Coming To Terms With The Fact Your Parent Might Need Care
Unfortunately, it can often take an accident of some kind to highlight just how much your elderly parent now needs help. Whether this involves an accident in their home where they’ve tripped and hurt themselves; leaving appliances on; accidently setting fire to something or even in their confusion, not being able to find their way home from their local shops.
Many children don’t want to face up to the fact their parent is now unable to cope on their own. This is someone who has been there from the start, looked after you throughout your childhood, teenage years and throughout adulthood. The last thing you really want to think about is your parent’s own mortality.
However, we must all accept this does happen and try to recognise this fact before something truly awful happens and it’s too late for us to take action.
1. Talk things through with your parent/s before it’s too late
Even though you may think it seems insensitive or pointless because it’s so far away, it’s not. It’s never too early to plan things through with your parents. You never know what’s around the corner, so it’s better to be too early than too late. You need to be sure you know exactly what your parents want, before they are unable to communicate it to you.
2. Know where they keep their vital documents
Once again, it is important to ask your parents where they keep their important documents, such as their Wills, medical documentation and any financial documentation too. This will ensure, in the event of anything happening to your parent/s, you have all the information you need to make the decisions they would have wanted.
It will also prepare you in terms of their financial situation, which can have a large impact on the type of care they can have access to and how this care is funded. Make sure you or someone else you and your parents trust and respect has Power of Attorney, just in case something occurs meaning your parent/s are unable to make reasonable decisions on their own behalf.
3. Attend doctor appointments with your parent/s
You should be aware of all the medications your parents are on since it is always best to be prepared. However, it is also worth attending the odd doctor appointment or check-up with your parent/s too. This is so you can get to know the doctor so in the event of needing more information or advice, you know who to talk to.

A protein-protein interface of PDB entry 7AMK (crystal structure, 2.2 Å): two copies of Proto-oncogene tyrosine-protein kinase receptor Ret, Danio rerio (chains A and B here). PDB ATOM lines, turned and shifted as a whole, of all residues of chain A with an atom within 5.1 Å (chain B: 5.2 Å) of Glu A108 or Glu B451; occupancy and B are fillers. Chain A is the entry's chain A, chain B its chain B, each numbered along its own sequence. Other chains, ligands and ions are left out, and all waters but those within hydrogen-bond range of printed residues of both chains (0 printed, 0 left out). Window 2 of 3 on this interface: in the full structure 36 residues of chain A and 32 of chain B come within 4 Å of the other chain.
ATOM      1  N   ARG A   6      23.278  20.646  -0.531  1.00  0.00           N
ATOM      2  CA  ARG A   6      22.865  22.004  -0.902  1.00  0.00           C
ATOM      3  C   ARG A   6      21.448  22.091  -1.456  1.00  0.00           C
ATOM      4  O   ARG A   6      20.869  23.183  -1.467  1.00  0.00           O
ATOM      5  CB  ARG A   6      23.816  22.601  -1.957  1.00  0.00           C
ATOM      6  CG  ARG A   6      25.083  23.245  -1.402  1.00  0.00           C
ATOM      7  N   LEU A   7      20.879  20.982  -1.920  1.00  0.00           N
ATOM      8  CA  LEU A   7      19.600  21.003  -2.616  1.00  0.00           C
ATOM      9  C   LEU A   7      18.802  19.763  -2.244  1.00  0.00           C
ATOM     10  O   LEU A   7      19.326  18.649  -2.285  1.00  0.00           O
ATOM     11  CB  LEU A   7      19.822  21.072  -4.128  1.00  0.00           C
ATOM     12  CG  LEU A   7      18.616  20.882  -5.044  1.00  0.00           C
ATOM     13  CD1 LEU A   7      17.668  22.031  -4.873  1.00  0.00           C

It will also ensure you stay up to date with any conditions your parents have and give them the support they need if they receive an unwelcome diagnosis. It will also ensure you are there to ask any questions that your parents may not feel up to asking.
4. Evaluate their living situation
If you feel your parents are becoming less mobile, it is important to talk to them about the possibilities of moving. Whether you mean moving closer to where you live, moving into a bungalow, or moving to an assisted living facility, where they can still live independently but should they need help, they can call on one of the facility’s employees and receive prompt help.
It is also worth considering making safety additions to their home, such as installing grab bars, clearing their house and garden of trip hazards, adding non-slip strips onto indoor and outdoor steps and on slippery surfaces, i.e. bathroom and kitchen floors and bath itself.
5. Be realistic about how much you’re able to do
No one wants to think about the time when their parents are not going to be able to care for themselves properly. Caring for an elderly person is not easy and to be frank, is often even more difficult when you know the person you’re caring for because it’s a lot more emotional and stressful.
You need to think carefully about how much you can physically do, for example could you lift your mum or dad and take them to the bathroom if they needed you to? Can you financially afford to take the time off work to care for them? Can you even fit full-time or part-time care into your daily life? How would being a carer for your parent/s affect your partner and children?
There are many questions to be answered and that is why it is so crucial to ask these questions early. You may not want to put your mother or father into a care home or have a professional carer look after them, however, you may not have a choice. You really do need to think carefully about what is going to be best for them, as well as yourself.
- License: Image author owned
Laura writes for Extra Mile Care. When not writing, she can often be found giving and listening to elder care advice.